In those days, schools, which were called pathshalas, were held in open. Shankaracharya was coming back after a bath in the holy Ganga in Varanasi. He heard this, and turned around. There was a scholar completely absorbed in getting by heart this grammar rule. Something struck Shankaracharya. He thought: “What is the sense if this man will stretch his brain for the whole life to remember the grammar rules? Will this help him? One day death will come and say, Come on!”: Jatasya hi dhruvo mrityuh [Certain is death for the born. Gita 2.27] One day all of us have to go, we are only passers by here, we are merely travellers; this is not our ultimate abode.
Just as from the Adi-Kavi (the first poet) Valmiki spontaneous poetry had come out suddenly, unexpectedly, due to sudden self-expression, and it became the first poetic work in Sanskrit literature; even so, passing by the streets of Kashi, seeing a student intently trying to get by heart some grammar sutras, this wonderful poem Bhaja Govindam came out from the mouth of Shankaracharya spontaneously.
Shankaracharya must have been moving about the streets of Varanasi, going to the gnat and taking bath, and going to Sri Vishvanath Mandir, Annapurna Mandir and all that so many times. Varanasi is full of little Sanskrit schools, pathshalas and toles. So, he might have noticed futile exercise in grammatical things so many times. But on this particular day, to our good fortune and to the good fortune of the world, somehow his attention was directed to this absurdity. Spontaneously, on the spur of the moment, the Bhaja Govindam Stotram flowed from his mouth. Perhaps he might have thought, ‘What this man is going to get after all? May be, he will become a pundit or a scholar. May be, he will set up a little school like this and it may become his source of income and profession. He may become akarmakandi and a purohit and may perform marriage ceremonies,yajnopavit samskaras, after death samskaras and all such religious rites.
He may teach other students. What all these will bring to him? He will miss the purpose for which God has sent him as a human being.’
And Shankaracharya burst forth: “What is this? The whole life will be wasted in this. Instead of making use of God-given intellect for vichara, viveka and Self-realisation, here is one who is intent upon mere intellectual acrobatic exercise. This is not good. What will help him at the time of death? Adore the Lord, remember Him, take His name, Bhaja Govindam, Bhaja Govindam, Bhaja Govindam. “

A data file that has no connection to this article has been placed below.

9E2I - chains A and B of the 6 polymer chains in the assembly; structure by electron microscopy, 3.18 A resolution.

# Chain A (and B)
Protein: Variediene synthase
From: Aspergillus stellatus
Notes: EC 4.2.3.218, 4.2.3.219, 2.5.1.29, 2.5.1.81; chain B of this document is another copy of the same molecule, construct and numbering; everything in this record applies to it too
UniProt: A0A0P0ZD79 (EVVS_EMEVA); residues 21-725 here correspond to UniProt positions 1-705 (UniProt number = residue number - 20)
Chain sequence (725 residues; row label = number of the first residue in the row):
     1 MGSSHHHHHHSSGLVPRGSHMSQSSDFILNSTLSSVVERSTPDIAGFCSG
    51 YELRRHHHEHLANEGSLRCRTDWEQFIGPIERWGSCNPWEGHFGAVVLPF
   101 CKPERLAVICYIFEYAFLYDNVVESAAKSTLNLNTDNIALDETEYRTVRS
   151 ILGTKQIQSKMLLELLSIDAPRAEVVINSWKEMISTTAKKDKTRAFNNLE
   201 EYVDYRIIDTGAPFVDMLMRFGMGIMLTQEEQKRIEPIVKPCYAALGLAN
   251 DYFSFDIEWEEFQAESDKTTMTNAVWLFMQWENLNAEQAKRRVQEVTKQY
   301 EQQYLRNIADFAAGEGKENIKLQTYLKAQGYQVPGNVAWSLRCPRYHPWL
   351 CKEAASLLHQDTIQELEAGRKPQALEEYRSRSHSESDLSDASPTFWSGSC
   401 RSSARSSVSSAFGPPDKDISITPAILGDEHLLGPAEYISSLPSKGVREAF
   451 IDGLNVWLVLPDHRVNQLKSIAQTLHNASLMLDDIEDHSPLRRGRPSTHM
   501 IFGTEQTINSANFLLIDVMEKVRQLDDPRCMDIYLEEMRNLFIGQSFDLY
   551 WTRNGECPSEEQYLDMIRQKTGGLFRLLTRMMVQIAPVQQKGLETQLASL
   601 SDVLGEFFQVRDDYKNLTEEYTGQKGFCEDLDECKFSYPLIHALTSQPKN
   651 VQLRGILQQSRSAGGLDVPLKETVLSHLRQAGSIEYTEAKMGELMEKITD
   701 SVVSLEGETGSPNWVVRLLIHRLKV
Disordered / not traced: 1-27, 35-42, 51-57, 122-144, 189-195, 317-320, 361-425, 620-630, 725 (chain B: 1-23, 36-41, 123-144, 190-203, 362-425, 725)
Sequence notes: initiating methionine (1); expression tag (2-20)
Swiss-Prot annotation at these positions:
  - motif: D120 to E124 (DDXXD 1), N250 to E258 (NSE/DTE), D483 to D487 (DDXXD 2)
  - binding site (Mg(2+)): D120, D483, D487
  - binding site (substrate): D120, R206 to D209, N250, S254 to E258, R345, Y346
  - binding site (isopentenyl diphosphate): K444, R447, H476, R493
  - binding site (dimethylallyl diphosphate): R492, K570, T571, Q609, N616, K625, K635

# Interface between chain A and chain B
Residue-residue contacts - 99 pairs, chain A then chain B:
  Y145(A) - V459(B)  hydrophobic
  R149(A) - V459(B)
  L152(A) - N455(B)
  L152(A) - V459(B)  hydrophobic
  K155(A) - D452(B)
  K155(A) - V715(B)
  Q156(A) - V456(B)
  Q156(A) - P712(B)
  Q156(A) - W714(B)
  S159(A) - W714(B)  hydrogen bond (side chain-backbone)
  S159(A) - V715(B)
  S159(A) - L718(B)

The beauty of this Bhaja Govindam is that it can be sung sweetly. One of the greatest singers of our present contemporary age Padmashri M.S. Subalakshmi Mataji, who has sung before the United Nations Organization, and who has also been honoured with the great Magsaysay award, has sung this Bhaja Govindam Stotram very beautifully.
The Refrain: The recurring refrain is: “Bhaja Govindam, Bhaja Govindam, Bhaja Govindam. ” Inspired at that moment by this foolish man’s giving away his God-given life, time and intellect to this little thing like getting by heart a grammar rule, Shankaracharya says:
भज गोविन्दं भज गोविन्दं
गोविन्दं भज मूढमते।
संप्राप्ते सन्निहिते मरणे
नहि नहि रक्षति ‘डुकृञ् करणे’॥
भज गोविन्दं भज गोविन्दं।
Bhaja Govindam Bhaja Govindam
Govindam Bhaja moodhamate;
Samprapte sannihite marane
Na hi na hi rakshati dukrin karane.
Bhaja Govindam Bhaja Govindam. [Dhruva padam]
[O deluded man! Surrender yourself to the Lord, sing the name of the Lord, take shelter in the Lord! Seek Govinda. When the inevitable death overtakes you, never, never will the grammar rule ‘dukrin karane’ take care of you. (Refrain)].
This introductory admonition explains: “When death comes, this knowledge is not going to save you. Therefore, adore the Lord who will liberate you from the cycle of birth and death once and for all, and take you to the realm of His (which is) beyond darkness. [Having gone thither they return not; that is My supreme Abode. — Gita, 15.6]. Try to attain That, O man!
[These three, so difficult of attainment, are acquired only by the kindness of the gods: humanity, desire for emancipation, and the guidance of (spiritually) great man. – Viveka-chudamani, 3].
“What a wonderful chance this man is missing just for the sake of earning his livelihood and maintenance! Instead of using discrimination between the Eternal and perishable, he is using his God-given intellect and putting his heart and mind in this mere repetition for remembering by heart a grammar rule! What a great pity!” Shankaracharya is moved; and he says: “Look here! This is all right. But worship the Lord. Direct your mind to God. In that alone is your highest welfare.”
This particular teaching has an appealing naturalness and spontaneity. It has got a universal appeal, because evidently this student whose repetition attracted Shankaracharya’s ears must have been a young man preparing to enter life, not yet having entered into life. And it is at this particular stage of an individual that he should be given the right direction. That is the crucial importance of the Bhaja Govindam composition. It was given to a young man at the entry point of his life. Shankaracharya thought: “This is the right time that one should be made aware of the higher purpose of human life, the deeper significance, the great objective and Goal for which one has been sent here.”
If he enters into life with a proper understanding about life: “Why have I come here? What is the objective for which God has sent me here?” — then all will be well. He will take care of his secular side without neglecting his spiritual side. He would have died in ignorance, if that right understanding is not given at this entry point of life when one is young, when one needs to be awakened and made aware that life is more than mere eating-drinking-sleeping, earning, putting aside little bit of money, having a family, and getting caught and entangled in the cobweb of samsara, in the net of maya‘. Being born in ignorance, having lived all his life in ignorance, non-discrimination, avichara, aviveka, he would have died too in ignorance.